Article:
Now Viewing: Job Guides > For Employers > Writing the Job Spec 










Job Specification

Writing the Job Specification


Invest some time in evaluating the skills and type of person you want for a position before placing a job advertisement or registering a job vacancy with an employment agency.


The job specification (spec) is a tailored description of the vacancy including the responsibilities of the incumbent and goals of the job. The person specification is a profile of the person you consider best fits the bill. Preparing a detailed spec helps you focus on exactly what skills you seek. The finished document assists your HR or personnel department or recruitment consultant in identifying candidates for you to interview. It's also a great exercise in re-evaluating your departmental needs; therefore, giving you the opportunity to juggle around responsibilities within your team if necessary.


Job and person specs also help job-seekers. They provide a better grasp of the job being advertised and help attract those who might not otherwise apply. The specs also narrow the field by hopefully excluding those who don't fit the bill or who don't like the sound of the job. Many employers make the mistake of advertising a vague-sounding job with the intention of seeing 'who turns up'. This often leads to lost time spent sifting through irrelevant applications or interviewing candidates who, when confronted with the reality of the position, discover the role is not for them after all.


The specifications you prepare will help you evaluate CV's faster and more ruthlessly as well as providing a list of appropriate questions for the interview.


The Job Spec


- Department and job title
- Salary range
- Key job description
- Goals of the position
- Specific responsibilities

Range of responsibilities:
- Day-to-day duties
- Who the job reports to
- The 'job process' from start to finish
- A 'typical day' (if appropriate)

Examples of one-off projects (livens up the job - livens up the spec)


The Person Spec


Skills & abilities:
- Abilities you expect your ideal candidate to demonstrate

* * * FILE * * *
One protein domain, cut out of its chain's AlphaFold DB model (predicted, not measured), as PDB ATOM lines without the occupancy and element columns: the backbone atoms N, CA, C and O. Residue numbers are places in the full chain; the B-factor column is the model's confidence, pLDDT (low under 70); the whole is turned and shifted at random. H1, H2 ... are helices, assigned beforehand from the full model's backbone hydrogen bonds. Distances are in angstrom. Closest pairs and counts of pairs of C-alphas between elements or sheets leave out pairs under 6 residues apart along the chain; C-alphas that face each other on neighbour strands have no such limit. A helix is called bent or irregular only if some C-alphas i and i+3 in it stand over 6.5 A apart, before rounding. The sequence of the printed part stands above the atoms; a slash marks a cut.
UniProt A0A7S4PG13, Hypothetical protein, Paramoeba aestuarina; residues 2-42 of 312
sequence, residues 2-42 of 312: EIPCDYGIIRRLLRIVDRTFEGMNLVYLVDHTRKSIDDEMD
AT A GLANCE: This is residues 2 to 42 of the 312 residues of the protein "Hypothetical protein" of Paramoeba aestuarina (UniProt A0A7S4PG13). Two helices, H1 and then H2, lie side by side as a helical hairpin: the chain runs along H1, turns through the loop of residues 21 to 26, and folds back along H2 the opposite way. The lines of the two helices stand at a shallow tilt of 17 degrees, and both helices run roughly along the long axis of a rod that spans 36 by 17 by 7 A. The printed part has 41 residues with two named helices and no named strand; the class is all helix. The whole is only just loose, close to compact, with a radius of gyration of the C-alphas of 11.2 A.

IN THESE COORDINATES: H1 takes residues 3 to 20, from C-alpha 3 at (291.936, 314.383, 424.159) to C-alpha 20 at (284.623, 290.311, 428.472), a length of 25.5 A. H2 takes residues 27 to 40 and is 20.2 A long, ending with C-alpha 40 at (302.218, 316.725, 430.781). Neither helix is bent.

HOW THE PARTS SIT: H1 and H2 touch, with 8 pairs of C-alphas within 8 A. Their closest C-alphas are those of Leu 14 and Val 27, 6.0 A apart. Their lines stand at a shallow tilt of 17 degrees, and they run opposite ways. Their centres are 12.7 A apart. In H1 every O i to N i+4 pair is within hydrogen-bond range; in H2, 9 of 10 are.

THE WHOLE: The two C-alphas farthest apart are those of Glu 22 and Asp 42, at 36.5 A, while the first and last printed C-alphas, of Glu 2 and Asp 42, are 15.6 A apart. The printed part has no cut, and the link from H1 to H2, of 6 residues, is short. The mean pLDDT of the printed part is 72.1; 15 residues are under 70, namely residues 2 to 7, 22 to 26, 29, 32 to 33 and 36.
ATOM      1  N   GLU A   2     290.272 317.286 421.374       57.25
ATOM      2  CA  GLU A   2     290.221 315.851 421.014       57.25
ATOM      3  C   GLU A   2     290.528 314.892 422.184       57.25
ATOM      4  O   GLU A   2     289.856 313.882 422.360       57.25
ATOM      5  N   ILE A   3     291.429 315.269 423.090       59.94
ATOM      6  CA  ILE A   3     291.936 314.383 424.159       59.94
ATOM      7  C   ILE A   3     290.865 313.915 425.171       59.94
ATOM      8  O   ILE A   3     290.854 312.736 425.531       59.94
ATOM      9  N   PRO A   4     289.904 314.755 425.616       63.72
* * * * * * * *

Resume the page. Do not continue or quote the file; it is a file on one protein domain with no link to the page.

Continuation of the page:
- Think in terms of technical, organisational, communication or creative skills
- Apply each skill required with the specific job tasks

Qualifications & experience:
- What particular education or course background do you need?
- What level of experience (if any) is required?
- Should the candidate have held a prior job of similar description?
- Length of experience gained – in which specific industries and departments

Character & personal qualities:
- What sort of personality would fit in with your team?
- Use descriptive words that would describe the nature of your ideal candidate
- Think of traits that would help them complete the job efficiently
- Character traits of a person with a love of the industry or a similar role

Ideal qualities:
- What other qualities would you like your employee to display?
- Include any other areas of the person and job that you have not included

Think laterally in your descriptions – delve into the underlying nature of the person and job


Be specific

Being specific about your exact needs will help applicants understand what the position entails and enable them to show how they fulfil your expectations. This approach should prevent the problems that can arise once the successful applicant has actually started work. Vague (or non-existent) descriptions can even result in an employee leaving prematurely because they have found that the job has not met their expectations. On the other hand, you could end up continually frustrated due to mistakes that have been made in the job because the employee has not known the job requirements. Essentially, a job or person spec is a vital document that assists you, your department, your HR or personnel officer and your job applicants.


Christine Young (aka Young Writer) is a freelance journalist based in Melbourne , Australia and founder of Meap Careers premier human resources service for the Media, Entertainment, Arts, Public Relations and Publishing industries.

Article Source:








Privacy Policy and Terms and Conditions   © Coast eMedia Pty Ltd 2006